Eczema Treatments

Photo by: Bigstockphoto
Photo by: Bigstockphoto

Eczema or dermatitis is an inflammation of the skin. Although there are different types of eczema, all of them exhibit typical patterns of skin inflammation caused by different irritants. One of the most common types of eczema is atopic eczema.  Atopic eczema is triggered by an allergic reaction. People suffering from atopic eczema may have a higher risk of developing atopic conditions such as hay fever and asthma.

There is no known cause for eczema. Some scientists believe that certain chemicals under our skin could cause inflammation to cells, triggering the immune system to fight the source of irritant; this causes inflamed skin. Genetic factors could play a part in these types of skin conditions. In one study, out of 10 children whose parents have eczema, 6 suffered the same condition. While genetics could play a role in acquiring the condition, the exact cause of it remained unclear.

Treating Eczema

Before treating eczema, it’s important to know what triggers the inflammation to begin with. Dust mites or food allergies cause some eczema flare-ups. To control eczema, it’s important to care for the skin, develop the right skin care routine, modify the diet to remove irritants, and in severe cases, take medication to control the symptoms.

Non-Drug Eczema Treatment

Use Mild Bath Products and Skin Care Products

If you are suffering from mild eczema, use light, unscented, and hypoallergenic soaps and moisturizers. Rich, heavily scented bath products and skin care products could aggravate the condition. Choose gentle soaps called syndets to treat the irritated skin. Syndets are available in the local drugstore. On the other hand, a great moisturizer will help hydrate irritated skin to soothe inflammation and avoid flakiness.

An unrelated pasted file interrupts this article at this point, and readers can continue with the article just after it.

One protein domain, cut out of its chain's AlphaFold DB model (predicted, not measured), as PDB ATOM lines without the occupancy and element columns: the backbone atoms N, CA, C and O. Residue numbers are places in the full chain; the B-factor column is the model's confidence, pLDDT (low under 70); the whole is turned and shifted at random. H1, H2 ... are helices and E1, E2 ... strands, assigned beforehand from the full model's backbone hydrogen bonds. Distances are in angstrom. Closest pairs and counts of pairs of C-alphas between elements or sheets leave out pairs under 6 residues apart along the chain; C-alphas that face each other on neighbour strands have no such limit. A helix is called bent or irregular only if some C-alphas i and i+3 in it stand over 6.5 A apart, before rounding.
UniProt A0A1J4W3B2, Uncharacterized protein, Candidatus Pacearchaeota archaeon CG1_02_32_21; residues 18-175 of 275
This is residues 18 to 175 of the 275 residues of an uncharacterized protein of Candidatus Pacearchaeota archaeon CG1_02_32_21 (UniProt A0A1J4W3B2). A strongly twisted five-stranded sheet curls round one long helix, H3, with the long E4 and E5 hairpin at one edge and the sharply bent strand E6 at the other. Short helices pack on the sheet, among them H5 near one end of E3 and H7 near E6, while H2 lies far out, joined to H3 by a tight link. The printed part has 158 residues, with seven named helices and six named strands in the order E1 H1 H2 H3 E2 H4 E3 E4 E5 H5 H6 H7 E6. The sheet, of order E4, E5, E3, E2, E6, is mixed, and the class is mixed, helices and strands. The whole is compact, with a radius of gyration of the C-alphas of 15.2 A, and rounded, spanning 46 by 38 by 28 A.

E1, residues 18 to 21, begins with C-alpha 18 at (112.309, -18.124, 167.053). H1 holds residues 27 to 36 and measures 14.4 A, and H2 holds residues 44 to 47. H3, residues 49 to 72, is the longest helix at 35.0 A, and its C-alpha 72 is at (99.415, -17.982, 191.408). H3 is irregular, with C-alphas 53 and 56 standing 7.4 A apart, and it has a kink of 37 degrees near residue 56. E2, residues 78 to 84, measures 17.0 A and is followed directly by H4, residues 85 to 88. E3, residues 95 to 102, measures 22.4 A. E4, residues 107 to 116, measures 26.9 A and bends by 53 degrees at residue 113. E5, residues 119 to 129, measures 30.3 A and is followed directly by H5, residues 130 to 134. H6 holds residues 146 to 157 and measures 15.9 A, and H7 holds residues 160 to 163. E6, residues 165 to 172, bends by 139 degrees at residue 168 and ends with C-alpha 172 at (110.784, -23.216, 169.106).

Avoid Hot Showers

Don’t take a hot shower when your skin is having a flare-up; it could aggravate the condition! We recommend short, warm showers instead to avoid drying your skin and causing even more inflammation. Dry out your skin completely after each bath.

Avoid Stress

Did you know eczema could also be caused by stress? If your eczema is stress-related, take steps to release tension from the body. Regular exercise helps! Set time to unwind each day, take short walks to the local park, or take a coffee break to avoid another flare-up.

Determine the Triggers

If your condition is triggered by the food you eat, the clothes you wear, or the bed covers, make the necessary changes in your diet and lifestyle to avoid aggravating the inflammation. Find the eczema triggers in and around your home and remove them promptly. You may have to consult your physician to determine what causes the eczema flare-ups.

Medicated Treatment for Eczema

Mild eczema can be treated with over-the-counter ointments or creams. One of the most common eczema treatments for mild eczema is hydrocortisone cream or ointment. On the other hand, prescription steroid cream is the common treatment for severe eczema.

Some physicians will also recommend oral antihistamines, like Benadryl, to relieve eczema symptoms. If other treatments no longer work, corticosteroids may be prescribed to minimize the skin inflammation.

In extremely severe cases, people with eczema go through ultraviolet light therapy. Ultraviolet light therapy helps relieve itching and skin rash, as well as suppress overactive skin immune system cells to soothe inflammation.


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